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Debris from the Challenger Space Shuttle found on the ocean floor

Cape Canaveral, Florida –

Most of the wrecked Space Shuttle Challenger was found buried in sand at the bottom of the Atlantic Ocean. More than 30 years have passed since the tragedy that took the lives of a school teacher and her six.

NASA’s Kennedy Space Center announced the discovery on Thursday.

“When you first hear about it, it takes you back to 1986,” said Michael Cianniri, the NASA manager responsible for the lost shuttle wreckage of both Challenger and Columbia.

In an interview with NASA, he said it was one of the largest fragments of Challenger found in decades since the crash.

A TV documentary crew diver first spotted the piece in March while searching for WWII plane wreckage. NASA recently confirmed in a video that this piece was part of a shuttle that fell apart shortly after its January 28, 1986 launch. All seven of his people aboard died, including Christa McAuliffe, the first schoolteacher to go into space.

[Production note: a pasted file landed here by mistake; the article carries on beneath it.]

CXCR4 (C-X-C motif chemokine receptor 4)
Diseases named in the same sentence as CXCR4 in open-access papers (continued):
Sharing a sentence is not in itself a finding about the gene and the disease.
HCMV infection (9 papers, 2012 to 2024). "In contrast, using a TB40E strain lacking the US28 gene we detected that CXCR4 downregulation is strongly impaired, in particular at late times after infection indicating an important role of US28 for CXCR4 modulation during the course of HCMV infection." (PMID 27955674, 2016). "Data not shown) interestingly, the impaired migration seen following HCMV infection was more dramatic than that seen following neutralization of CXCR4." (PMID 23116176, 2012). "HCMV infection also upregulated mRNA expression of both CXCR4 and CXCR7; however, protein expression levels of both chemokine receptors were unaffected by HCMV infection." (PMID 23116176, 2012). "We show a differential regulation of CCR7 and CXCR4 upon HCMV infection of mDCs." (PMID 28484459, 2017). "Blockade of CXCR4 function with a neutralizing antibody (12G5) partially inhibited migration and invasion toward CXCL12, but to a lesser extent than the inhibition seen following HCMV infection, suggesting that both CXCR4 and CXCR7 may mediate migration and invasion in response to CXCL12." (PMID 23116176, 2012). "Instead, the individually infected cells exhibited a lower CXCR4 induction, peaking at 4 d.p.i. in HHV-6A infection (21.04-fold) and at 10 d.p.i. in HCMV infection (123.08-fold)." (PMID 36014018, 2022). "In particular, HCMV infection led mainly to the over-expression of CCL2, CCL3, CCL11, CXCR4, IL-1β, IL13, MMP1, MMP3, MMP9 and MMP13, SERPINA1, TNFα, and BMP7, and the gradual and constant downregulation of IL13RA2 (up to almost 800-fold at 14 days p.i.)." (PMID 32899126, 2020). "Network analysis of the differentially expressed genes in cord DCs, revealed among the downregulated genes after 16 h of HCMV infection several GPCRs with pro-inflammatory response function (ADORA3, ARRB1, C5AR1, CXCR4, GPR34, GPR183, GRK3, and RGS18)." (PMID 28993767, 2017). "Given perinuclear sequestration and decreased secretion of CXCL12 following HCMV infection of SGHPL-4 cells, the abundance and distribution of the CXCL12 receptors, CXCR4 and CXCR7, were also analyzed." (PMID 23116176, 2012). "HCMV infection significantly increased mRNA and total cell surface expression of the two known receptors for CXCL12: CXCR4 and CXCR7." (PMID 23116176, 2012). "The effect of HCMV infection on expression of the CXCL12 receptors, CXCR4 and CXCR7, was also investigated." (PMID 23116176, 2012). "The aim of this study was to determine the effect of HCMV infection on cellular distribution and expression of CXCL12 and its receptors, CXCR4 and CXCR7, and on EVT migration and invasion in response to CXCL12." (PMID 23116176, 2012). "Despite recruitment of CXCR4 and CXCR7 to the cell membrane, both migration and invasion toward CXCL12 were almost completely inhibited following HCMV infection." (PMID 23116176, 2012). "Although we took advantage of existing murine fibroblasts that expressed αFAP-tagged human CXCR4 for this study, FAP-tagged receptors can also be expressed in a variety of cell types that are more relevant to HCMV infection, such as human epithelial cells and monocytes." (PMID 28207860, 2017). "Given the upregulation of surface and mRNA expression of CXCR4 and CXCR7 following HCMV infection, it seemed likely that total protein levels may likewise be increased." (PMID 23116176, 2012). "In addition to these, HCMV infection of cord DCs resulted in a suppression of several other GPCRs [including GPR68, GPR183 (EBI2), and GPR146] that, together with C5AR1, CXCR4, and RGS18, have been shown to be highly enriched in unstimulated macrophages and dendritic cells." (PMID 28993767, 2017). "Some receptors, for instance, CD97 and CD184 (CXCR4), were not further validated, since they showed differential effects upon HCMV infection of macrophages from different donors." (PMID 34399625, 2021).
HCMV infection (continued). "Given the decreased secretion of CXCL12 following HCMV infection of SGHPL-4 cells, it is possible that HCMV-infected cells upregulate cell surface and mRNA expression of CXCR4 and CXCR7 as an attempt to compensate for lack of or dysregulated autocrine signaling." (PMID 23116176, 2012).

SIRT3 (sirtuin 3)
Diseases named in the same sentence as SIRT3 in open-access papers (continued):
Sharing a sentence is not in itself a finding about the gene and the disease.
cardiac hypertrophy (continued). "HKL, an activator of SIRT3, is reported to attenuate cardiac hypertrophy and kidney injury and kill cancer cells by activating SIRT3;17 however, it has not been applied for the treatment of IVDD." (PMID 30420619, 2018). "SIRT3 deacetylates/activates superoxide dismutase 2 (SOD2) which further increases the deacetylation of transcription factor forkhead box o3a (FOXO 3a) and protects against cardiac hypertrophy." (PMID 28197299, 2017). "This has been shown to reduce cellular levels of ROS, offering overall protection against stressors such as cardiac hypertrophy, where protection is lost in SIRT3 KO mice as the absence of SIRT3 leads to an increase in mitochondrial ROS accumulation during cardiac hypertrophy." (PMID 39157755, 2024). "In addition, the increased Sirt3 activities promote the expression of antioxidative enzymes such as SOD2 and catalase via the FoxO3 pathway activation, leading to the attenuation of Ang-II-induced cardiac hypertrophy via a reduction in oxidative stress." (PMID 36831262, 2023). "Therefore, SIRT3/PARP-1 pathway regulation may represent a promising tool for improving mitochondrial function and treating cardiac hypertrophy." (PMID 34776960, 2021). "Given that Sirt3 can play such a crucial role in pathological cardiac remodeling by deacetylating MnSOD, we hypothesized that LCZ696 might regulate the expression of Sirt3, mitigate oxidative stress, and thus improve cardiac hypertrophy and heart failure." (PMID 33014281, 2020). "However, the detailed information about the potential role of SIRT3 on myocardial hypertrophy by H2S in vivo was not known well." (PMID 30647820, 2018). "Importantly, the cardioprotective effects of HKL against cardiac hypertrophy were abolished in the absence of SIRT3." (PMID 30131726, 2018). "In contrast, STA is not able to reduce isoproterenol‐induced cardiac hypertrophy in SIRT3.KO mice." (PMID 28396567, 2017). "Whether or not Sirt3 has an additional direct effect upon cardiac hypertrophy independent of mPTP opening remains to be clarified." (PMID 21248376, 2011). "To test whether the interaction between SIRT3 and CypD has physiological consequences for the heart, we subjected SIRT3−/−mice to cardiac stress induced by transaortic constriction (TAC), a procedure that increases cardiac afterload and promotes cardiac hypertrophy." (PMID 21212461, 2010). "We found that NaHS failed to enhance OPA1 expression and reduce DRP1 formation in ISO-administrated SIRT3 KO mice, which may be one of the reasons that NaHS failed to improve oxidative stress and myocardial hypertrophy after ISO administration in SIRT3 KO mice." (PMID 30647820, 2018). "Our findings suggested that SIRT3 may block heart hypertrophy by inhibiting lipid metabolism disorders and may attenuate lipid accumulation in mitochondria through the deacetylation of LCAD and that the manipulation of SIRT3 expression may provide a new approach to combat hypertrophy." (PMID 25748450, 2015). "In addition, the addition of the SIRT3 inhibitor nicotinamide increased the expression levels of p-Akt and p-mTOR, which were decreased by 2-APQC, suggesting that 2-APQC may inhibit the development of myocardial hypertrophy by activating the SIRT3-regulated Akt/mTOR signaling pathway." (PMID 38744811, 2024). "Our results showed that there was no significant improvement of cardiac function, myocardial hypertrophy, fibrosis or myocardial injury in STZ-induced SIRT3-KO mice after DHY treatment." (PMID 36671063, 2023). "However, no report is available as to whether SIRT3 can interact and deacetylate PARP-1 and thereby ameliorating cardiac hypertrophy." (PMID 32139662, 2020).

The wreckage is over 15 feet by 15 feet (4.5 meters by 4.5 meters). It may be larger because it is partly covered with sand. It is believed to be from the abdomen of the shuttle because of the presence of square thermal tiles, officials said.

Debris remains on the ocean floor off the coast of Florida near Cape Canaveral until NASA decides on its next steps. It remains the property of the US government.

Sianiri said the families of all seven Challenger crew members had been notified.

A History Channel documentary detailing the discovery will air on November 22nd.


The Associated Press’ Health Sciences Division is supported by the Howard Hughes Medical Institute’s Science Education Division. AP is solely responsible for all content.

Debris from the Challenger Space Shuttle found on the ocean floor

Source link Debris from the Challenger Space Shuttle found on the ocean floor

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